May 11, 2012 – Today we were finally brave enough to officially start building. We’ve been planning for weeks and wanting to start, but also needing to come up with a game plan and source materials. The first issue we had with sourcing materials was finding the recommended framing nails. The plans call for a 3” Bostich Hurriquake nail. We are in Michigan, where we neither have hurricanes or earthquakes, so we weren’t able to just pick these up at Lowe’s. I called Bostich’s customer service line and was given the number to one of their distributors in Michigan. The distributor gave me the number to a sales rep in my area and he was able to tell me that they are available in a 15 degree coil; however, the nail gun that has generously been loaned to us for our project (thank you Jason), is a 21 degree stick nailer. After consulting with our off-site project manager (my brother Chris, who lives in Anchorage), we have decided to go with a ring-shank nail that will work with the nail gun. Let’s hope we don’t regret this when we’re driving down the freeway with tiny house in tow.
Our day started with a trip into town – a 25 minute drive. We stopped in at my office to pick up the nail gun and air compressor and a grinder. After a quick demo on how things worked we ran to Hilltop RV to purchase scissor jacks for the trailer. At this point we’re not quite sure where we’re going to install them; we’re hoping to have our welder weld them on while she’s doing the other welding (more on that later).
We’ve decided to get the bulk of our supplies from ProBuild in Marquette. We’ve been working with Tony, and not only has he been very helpful in getting us what we need, he also thinks this is a very neat project. We picked up a box of nails for the nail gun, a box of construction adhesive, the lumber for the floor, ear protection, and concrete blocks for when we put the leveling jacks on. I had originally picked up all the lumber for the floor two weeks ago; however, after consulting with our project manager, he strongly recommended that we frame the whole floor in treated lumber. It’s been his experience that the first thing to go in campers and trailers is the floor. Taking his advice we purchased treated lumber for the floor and will use the lumber I bought previously for the framing of the walls.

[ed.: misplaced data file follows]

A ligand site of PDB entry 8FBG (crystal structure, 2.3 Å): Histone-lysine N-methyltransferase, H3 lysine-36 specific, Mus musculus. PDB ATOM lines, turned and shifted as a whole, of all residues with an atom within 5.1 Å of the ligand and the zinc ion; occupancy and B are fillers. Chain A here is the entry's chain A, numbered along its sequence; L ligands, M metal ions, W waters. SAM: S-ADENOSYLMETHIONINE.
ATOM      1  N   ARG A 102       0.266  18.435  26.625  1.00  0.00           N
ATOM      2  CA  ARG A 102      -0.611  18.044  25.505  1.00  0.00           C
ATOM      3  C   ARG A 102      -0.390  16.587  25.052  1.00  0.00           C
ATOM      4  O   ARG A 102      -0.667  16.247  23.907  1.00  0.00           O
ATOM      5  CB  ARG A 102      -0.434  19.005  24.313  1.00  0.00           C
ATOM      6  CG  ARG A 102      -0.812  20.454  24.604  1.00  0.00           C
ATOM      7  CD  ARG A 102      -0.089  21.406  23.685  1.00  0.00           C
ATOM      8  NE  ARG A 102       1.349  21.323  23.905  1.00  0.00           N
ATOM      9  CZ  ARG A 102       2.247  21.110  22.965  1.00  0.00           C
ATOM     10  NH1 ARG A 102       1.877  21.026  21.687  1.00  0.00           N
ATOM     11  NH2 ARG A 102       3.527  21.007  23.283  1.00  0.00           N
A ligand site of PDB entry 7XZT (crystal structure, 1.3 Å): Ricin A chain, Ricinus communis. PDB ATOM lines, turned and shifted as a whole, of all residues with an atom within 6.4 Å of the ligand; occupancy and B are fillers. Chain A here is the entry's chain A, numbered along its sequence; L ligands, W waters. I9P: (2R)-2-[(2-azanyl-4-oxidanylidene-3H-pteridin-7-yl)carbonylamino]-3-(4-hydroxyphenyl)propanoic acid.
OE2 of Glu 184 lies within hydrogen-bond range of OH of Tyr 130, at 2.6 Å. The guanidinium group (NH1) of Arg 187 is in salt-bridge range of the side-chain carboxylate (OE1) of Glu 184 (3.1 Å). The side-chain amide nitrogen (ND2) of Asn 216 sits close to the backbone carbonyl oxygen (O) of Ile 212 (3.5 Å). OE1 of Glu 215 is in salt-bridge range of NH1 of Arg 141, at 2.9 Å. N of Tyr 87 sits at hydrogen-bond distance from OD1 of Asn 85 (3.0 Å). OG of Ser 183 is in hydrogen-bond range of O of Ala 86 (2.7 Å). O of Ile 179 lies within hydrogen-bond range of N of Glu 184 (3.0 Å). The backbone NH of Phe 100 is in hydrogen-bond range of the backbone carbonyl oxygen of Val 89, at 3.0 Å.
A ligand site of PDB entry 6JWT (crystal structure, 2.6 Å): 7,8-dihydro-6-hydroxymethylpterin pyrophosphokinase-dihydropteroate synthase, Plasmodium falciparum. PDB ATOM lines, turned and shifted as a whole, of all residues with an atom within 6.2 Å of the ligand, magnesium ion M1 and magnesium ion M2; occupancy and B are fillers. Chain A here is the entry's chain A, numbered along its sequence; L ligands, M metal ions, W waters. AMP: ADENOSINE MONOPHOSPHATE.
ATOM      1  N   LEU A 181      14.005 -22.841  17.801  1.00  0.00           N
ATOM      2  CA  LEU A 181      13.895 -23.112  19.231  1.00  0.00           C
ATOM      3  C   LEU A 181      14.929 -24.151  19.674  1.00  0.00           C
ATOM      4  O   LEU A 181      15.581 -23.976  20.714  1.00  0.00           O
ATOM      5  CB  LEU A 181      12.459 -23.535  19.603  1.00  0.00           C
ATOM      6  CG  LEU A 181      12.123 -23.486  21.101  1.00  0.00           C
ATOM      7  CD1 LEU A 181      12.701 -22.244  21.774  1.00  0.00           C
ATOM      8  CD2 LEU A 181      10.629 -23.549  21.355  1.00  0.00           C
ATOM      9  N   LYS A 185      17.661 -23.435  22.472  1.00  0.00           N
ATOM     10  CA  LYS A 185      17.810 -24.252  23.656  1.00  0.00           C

The first thing we tackled when we got home was cutting off a metal bar that runs perpendicular to the trailer boards. This piece of metal sits higher than the rest of the trailer frame and we felt it was going to interfere with the floor frame resting on the trailer. Pete used a metal cutting blade and starting cutting through the welded joints to free the bar. He had gotten trough all but the last corner weld when the cutting blade was down to nothing. We were hoping to get this piece of extraneous metal off and then remove all the unnecessary boards from the trailer, so we decided it was worth another trip into town to pick up another cutting blade as well as a grinding blade. And of course, on such a beautiful day, we picked up some ice cream!
Back at home with a brand new cutting blade, Pete cut through the last join and the metal piece was free. I followed that up by unscrewing all the boards from the trailer that we planned on removing. The plans say to remove all extra boards leaving a 24”-36” gap between boards. This left us with four boards on the trailer.
After the prep work we were able to start framing the floor. We started on the section on the hitch side of the trailer above the wheel wells. We were able to get a few boards cut and pieced together and was about to start cutting the cross pieces when the weather started to look ominous. We decided that we made pretty good progress for our first day of construction and decided to call it quits.
It feels good to have actually started construction. We are finally moving out of the planning phase and actually building a house!